A soldier’s harsh commentary, 1872

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Some 30 years ago, while researching in the Kansas State Archives at Topeka, I stumbled upon an odd article written by Lt. James W. Steele. It was titled “Among the New Mexicans” and had been published in the first issue of the Kansas Magazine (Feb. 1872).

 

 

Lt. Steele served at Fort Cummings east of today’s Deming in 1868-1869. But he must have traveled extensively through the upper Rio Grande Valley, the center of the old Hispanic culture, because that is what he attempts to describe in his piece.

Some American visitors to the territory in the same period often tried to write about the land and its people in a balanced manner. But not Lt. Steele!

His observations on the New Mexicans and their habits tended to be caustic, scornful and demeaning. In short, the lieutenant comes across as a thoroughly disagreeable person.

Fellow officers at Fort Cummings found him so, since he indulged in constant complaining about the rough adobe quarters, wind-blown sand in the food and the boredom of garrison life.

Knowing all of this, I still gained from his article insights to what he and perhaps a few other Americans thought was wrong with New Mexico and with the ways of its citizens.

Lt. Steele, for example, was not taken with adobe architecture at all, that is, the flat-roofed structures of sun-dried bricks that are so greatly admired at present.

Steele described Peralta on the river below Albuquerque as “the very dogsburg of a land of squalid towns.”

The interiors of new Mexican homes, in his words, fared no better. “The luxury of a floor, or beds, or chairs is unknown. Benches are merely banks of adobe bricks set along the walls.”

What the officer fails to tell his readers is that floors did exist, but of packed adobe earth sealed with ox blood, rather than hardwood floors of milled lumber common in the East.

And more affluent New Mexican families possessed tables, chairs, bedsteads and sometimes large mirrors, and even Brussels carpets brought over the long trail from Missouri.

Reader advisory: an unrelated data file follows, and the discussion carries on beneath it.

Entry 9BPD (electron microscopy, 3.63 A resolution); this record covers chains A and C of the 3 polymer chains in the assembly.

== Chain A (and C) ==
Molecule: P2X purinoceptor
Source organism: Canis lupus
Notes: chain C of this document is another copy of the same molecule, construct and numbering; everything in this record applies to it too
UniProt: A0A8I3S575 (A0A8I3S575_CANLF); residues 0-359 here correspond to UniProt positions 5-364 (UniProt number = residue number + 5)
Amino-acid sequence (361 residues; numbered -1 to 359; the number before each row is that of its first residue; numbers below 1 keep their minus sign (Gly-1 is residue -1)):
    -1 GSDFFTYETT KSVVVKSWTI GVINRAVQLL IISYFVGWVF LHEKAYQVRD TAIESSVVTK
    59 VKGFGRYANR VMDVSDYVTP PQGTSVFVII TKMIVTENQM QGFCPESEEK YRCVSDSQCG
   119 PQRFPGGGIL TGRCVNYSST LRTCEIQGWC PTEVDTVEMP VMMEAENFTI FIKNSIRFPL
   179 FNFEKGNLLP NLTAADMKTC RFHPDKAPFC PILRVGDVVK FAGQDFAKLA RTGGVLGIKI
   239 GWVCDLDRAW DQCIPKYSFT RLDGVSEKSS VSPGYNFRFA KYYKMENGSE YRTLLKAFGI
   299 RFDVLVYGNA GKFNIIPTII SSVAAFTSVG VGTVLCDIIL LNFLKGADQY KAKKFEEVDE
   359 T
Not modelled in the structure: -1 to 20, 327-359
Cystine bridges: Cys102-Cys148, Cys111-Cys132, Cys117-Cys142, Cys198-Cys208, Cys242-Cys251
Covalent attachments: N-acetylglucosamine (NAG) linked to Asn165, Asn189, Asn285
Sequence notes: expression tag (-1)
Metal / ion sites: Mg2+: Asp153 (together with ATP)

“The New Mexican mode of life is agricultural,” declares our critic. He condemns the farmer because he may have to harvest grain and hay with a hoe, lacking a proper sickle. Further, he uses an ox-drawn plow or cart with a yoke tied to the animals’ horns by rawhide straps, as was once done in the days of ancient Rome.

The lieutenant disapproved, too, of “the primitive dress of the common class.” He made an exception, though, in the matter of headgear, saying that men’s hats were often adorned with gold embroidery, costing four times as much as the rest of his wardrobe.

Women wore the rebozo (shawl), sometimes elaborate and expensive, to cover the face from the sun. Steele seemed unaware that the age-old Spanish shawl is thought to derive from the medieval Moorish custom of women hiding all but the eyes.

In the matter of religion, he refers to the Penitente practice during Holy Week of going barefoot on pilgrimages and whipping one’s bare back to atone for heavy sins.

Lighter sins, he remarks, can be purged away by lying all night on a gravestone or by bumping your head a number of times on the church steps. Before I can believe that, I will need to see some proof.

In 1869, Lt. James Steele was transferred from New Mexico to Fort Concho, Texas, near modern San Angelo. That station was even more desolate than Fort Cummings.

There he fell out with his tough company commander and as a result resigned from military service.

His criticisms and distortions of New Mexican life have been buried and forgotten. That may be just as well, although the 1872 article does contain occasional fragments of information available nowhere else.

 


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